Have you ever wondered what a part of your horse’s saddle is called or what function it serves? This article will provide you with easy-to-understand highlights of the parts of an English saddle, from the pommel to the rail and everything in between, arranged alphabetically. The bullet points below each item provide a high-level summary related to that item.
- The part of the saddle frame that runs horizontally along the horse’s back.
- Straps used to fasten the girth (also called girth straps)
- Attached to the saddle tree webbing under the saddle flaps
- There are generally three billet straps per saddle which allow for backups in case of wear.
- Each strap has multiple holes to allow for girth adjustment
- Billet straps can be long or short.
- Long straps attach to the webbing under the saddle flap and reduce bulk under the rider’s leg.
- The raised rear section of the saddle seat that connects the saddle post bars
- Provides cyclist safety
- The space between the panels at the bottom of the saddle
- Metal “D” rings that attach with leather panel to the seat post towards the front of the chair
- D-rings allow the rider to attach additional gear to the saddle
- D-rings should not be used to attach breastplates as they tend to be weak.
- The open area between the panels that extends from the pommel to the ridge at the bottom of the chair.
- It ensures that there will be no pressure from the saddle or rider on the horse’s spine.
- The stainless steel part of a stirrup where the rider’s foot rests.
- Each saddle has two panels.
- The panels are attached to the saddle frame and run horizontally along both sides of the horse’s spine.
- The panels provide cushioning for the horse’s back and allow the rider’s weight to be more evenly distributed.
- The panels are usually filled with wool, foam flocking, or sealed air pockets.
- The raised part at the front of the saddle that provides space for the horse’s withers, also known as the head.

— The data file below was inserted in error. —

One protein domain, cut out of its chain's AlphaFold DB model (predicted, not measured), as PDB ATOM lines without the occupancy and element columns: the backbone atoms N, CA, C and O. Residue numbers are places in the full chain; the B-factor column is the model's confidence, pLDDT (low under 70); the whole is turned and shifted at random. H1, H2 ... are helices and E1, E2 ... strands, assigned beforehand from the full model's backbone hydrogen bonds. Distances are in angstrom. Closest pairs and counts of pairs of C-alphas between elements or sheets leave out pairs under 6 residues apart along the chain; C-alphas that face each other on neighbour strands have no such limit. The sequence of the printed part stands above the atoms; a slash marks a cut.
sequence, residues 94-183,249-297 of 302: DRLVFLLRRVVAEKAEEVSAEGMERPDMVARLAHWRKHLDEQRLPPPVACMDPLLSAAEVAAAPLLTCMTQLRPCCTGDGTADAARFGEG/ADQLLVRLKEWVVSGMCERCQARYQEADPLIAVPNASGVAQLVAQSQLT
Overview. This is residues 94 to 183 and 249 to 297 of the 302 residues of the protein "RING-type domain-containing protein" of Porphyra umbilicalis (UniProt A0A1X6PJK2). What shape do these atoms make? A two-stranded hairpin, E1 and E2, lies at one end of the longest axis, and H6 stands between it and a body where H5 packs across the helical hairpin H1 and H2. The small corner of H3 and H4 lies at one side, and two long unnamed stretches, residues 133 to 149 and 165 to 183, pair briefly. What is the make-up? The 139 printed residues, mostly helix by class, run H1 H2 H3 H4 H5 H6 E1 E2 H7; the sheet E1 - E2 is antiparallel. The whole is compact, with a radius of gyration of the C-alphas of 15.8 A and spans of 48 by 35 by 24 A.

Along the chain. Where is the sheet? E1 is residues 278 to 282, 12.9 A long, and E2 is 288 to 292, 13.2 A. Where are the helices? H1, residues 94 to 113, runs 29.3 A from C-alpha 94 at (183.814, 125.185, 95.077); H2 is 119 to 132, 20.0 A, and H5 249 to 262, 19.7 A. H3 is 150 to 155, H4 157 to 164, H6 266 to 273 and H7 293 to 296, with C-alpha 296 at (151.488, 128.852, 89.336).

- The large section of leather on both sides of the saddle.
- The size and angle of the fins are determined by the intended use of the saddle and the position of the rider’s legs (i.e. the fins on a bridge saddle are cut farther forward than a dressage saddle to allow for stirrups shorter)
- The lowest part of the top of the saddle where the rider sits
- The small pieces of leather near the front on both sides of the saddle that go over the stirrup bar
- Prevents the rider’s leg from rubbing against the buckle of the leather strap that joins the stirrups
- Metal rings that securely attach to the seat post towards the front of the chair.
- Cleats are much stronger than D-rings and are used to attach items to the saddle, such as breastplates.
- The stirrups are where a rider places their feet while riding
- The stirrups are attached to the saddle with leather stirrup straps.
- Stirrups provide the rider with more safety and control while riding
- The stirrup bars are attached to the saddle tree under the saddle skirt.
- Stirrup straps connect to stirrup bars
Stirrup Leather Guardian
- A loop (similar to a belt loop) or slot that is added to the saddle flap to attach the end of the stirrup leather strap and keep it secure.
Sweatshirt with flap
- Large flaps at the bottom of the saddle that fit between the horse and the billets
- Prevents horse from being pinched by buckles and girth
- Protects the outside of the saddle from horse sweat
- The saddle frame
- Traditional saddle trees are made from quality wood.
- Modern trees can be made of wood or synthetic materials such as polyurethane or fiberglass.
- Some mounts are made with spring steel that runs front to back between the bars. The spring steel provides additional flexibility to the tree and is appropriately called a “spring tree”.
- The narrow part between the piping at the front of the seat.
Saddle designs and materials vary greatly. A well-fitting, quality saddle is essential to ensuring a healthy, happy horse and horse satisfaction. Enjoy the trip!